Mike: We talk about victimology a lot but it's important that we do exactly what you're asking. We look at the suspectology or study the life of these people who were suspects.
These boys were raised in a pretty large family with a father who was very strict and very abusive. In fact, at times the abuse was so violent that their father even went as far as killing family pets in front of family members to assert and send the message that he really is the one in charge. That's a terribly big red flag.
Imagine being raised in that environment as a child and then eventually mimicking those same kinds of behaviours. Their father was a constitutionalist – or a person who believed in the United States constitution or the founding basis of the country – and that all new laws or all new taxes are all just an aberration of what was originally intended. He constantly was fighting against taxation, against things like modern medicine and other kinds of things.
Mum was a little wacky herself. I remember one story in particular that was troubling because this is a woman who placed Ron as kind of the head of the household. She really spent more time in a relationship with Ron – we have nothing to suggest that there was anything intimate going on, but she put him more as the head of household.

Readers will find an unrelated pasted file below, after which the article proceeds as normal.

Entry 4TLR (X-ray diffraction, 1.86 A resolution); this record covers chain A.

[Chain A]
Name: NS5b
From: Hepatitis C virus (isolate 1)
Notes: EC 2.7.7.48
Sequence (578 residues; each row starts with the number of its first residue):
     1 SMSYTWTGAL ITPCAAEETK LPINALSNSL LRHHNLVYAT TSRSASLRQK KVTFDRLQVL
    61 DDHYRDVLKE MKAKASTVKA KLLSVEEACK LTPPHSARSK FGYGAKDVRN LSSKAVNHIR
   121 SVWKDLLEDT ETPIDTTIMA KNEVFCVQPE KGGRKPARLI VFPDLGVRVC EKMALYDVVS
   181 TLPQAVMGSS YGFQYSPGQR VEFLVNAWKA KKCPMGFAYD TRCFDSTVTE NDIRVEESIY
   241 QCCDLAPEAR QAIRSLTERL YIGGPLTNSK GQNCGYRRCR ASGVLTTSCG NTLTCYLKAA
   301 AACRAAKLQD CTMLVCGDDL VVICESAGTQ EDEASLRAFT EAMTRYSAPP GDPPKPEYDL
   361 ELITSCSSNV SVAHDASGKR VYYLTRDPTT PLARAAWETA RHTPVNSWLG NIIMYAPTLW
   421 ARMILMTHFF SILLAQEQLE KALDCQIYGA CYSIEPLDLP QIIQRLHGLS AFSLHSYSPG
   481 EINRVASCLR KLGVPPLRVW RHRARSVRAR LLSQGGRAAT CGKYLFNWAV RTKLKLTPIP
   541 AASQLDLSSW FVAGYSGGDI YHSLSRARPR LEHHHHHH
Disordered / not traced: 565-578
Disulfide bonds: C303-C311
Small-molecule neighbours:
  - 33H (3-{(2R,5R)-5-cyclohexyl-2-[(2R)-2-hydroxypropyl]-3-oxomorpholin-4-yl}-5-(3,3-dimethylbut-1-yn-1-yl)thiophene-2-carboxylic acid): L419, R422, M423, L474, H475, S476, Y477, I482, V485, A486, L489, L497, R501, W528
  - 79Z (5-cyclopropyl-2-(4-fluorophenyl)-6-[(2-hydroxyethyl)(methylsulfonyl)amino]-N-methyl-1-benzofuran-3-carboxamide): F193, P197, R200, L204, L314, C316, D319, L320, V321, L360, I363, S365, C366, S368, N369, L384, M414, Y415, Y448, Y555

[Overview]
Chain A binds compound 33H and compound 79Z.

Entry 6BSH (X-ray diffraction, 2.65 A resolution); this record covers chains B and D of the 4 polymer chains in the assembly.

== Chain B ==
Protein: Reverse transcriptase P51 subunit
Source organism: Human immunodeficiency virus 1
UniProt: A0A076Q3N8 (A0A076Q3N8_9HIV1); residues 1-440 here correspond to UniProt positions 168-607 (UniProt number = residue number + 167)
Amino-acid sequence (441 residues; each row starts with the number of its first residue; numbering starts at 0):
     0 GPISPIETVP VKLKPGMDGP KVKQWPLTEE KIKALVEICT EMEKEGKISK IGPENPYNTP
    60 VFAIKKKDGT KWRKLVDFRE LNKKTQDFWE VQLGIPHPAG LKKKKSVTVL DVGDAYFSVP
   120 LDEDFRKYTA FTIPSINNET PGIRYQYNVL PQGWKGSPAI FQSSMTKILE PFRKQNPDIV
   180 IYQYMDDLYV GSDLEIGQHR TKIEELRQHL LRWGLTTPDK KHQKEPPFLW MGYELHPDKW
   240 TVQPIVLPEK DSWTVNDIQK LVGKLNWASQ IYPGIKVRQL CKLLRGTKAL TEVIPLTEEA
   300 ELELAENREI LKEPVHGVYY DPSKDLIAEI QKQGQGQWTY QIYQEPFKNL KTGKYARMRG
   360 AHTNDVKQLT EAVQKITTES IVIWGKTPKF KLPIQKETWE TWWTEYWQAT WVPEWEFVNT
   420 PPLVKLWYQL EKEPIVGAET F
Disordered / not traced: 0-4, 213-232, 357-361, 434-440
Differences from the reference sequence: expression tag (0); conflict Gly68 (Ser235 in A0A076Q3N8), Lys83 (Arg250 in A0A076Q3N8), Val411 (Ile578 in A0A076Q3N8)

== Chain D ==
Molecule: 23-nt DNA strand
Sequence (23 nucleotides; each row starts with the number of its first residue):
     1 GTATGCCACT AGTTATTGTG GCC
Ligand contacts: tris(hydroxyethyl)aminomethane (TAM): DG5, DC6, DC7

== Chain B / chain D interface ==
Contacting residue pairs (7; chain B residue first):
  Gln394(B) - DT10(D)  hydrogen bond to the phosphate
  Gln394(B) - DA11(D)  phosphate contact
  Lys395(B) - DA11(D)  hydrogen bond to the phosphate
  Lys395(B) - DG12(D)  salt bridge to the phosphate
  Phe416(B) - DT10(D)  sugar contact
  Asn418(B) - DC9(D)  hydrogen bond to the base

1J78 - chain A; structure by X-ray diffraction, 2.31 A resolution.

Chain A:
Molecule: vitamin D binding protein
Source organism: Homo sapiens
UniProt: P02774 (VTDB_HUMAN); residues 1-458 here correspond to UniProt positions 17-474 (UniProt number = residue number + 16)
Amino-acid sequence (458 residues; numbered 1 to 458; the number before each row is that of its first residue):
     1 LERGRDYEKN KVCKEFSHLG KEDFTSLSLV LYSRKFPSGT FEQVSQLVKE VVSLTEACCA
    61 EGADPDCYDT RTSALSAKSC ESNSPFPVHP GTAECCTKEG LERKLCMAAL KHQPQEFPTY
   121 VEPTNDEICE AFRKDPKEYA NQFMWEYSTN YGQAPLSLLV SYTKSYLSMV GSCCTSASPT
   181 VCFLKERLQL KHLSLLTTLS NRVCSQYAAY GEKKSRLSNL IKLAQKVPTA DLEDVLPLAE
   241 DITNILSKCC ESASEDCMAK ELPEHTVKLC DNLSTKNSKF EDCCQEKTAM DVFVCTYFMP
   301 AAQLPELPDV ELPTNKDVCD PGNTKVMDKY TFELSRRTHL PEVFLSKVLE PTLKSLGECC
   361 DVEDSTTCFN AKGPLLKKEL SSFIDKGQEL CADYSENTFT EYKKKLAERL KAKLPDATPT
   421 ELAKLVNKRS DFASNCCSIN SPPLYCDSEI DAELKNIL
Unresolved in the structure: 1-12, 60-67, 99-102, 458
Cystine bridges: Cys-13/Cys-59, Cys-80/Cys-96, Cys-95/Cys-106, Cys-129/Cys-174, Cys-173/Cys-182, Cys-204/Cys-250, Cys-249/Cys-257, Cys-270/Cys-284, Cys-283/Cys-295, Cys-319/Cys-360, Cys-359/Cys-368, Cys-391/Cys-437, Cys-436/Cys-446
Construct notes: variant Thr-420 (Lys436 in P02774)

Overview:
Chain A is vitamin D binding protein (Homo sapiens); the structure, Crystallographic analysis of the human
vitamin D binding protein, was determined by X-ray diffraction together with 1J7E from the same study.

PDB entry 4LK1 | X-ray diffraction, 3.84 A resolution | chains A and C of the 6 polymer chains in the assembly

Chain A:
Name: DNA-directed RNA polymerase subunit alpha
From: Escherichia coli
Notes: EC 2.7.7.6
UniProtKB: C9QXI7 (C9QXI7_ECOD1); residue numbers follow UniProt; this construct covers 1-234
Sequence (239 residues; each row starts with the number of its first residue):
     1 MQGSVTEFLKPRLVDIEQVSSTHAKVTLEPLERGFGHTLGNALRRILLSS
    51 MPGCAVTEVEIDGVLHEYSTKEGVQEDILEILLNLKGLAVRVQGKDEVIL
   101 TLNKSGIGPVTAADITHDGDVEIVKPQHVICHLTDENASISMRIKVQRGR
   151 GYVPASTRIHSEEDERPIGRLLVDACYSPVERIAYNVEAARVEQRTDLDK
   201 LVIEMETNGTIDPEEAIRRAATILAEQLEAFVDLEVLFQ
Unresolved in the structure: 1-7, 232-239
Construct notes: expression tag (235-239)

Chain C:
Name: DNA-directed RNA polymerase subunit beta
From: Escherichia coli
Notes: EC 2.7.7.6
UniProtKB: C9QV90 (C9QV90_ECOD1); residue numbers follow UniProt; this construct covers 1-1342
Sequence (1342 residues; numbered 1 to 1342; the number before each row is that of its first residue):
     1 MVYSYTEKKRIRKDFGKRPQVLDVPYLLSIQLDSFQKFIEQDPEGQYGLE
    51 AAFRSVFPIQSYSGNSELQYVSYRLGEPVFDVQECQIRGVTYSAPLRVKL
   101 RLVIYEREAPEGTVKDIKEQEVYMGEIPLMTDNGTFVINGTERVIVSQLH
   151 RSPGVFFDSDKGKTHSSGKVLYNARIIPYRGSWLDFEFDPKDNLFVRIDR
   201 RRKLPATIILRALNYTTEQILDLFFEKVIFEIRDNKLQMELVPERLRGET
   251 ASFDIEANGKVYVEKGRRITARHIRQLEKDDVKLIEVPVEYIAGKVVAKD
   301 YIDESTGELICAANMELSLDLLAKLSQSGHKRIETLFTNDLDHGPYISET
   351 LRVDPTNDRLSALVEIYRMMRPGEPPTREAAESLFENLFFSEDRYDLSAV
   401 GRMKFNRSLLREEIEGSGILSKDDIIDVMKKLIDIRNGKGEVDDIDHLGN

Dan recites times how his mother would hang a needle from a thread and the family would sit around the table after she had prepared the dinner and then – similar to a Weegee board – she would let the thread and needle swing back and forth to tell him what would be served first and in what order based on whatever was happening with this thread swinging back and forth. So there were a lot of wacky things going on in that household.
Tory: They were primed in a sense to take to extremist worldviews.
Mike: If we go back to where we started, nurture or nature – as a profiler, we look at these cases and we really have to look at the behaviour at the scene. We have to look at the fact that they understood what society's standards are and that they choose to violate them and hurt people.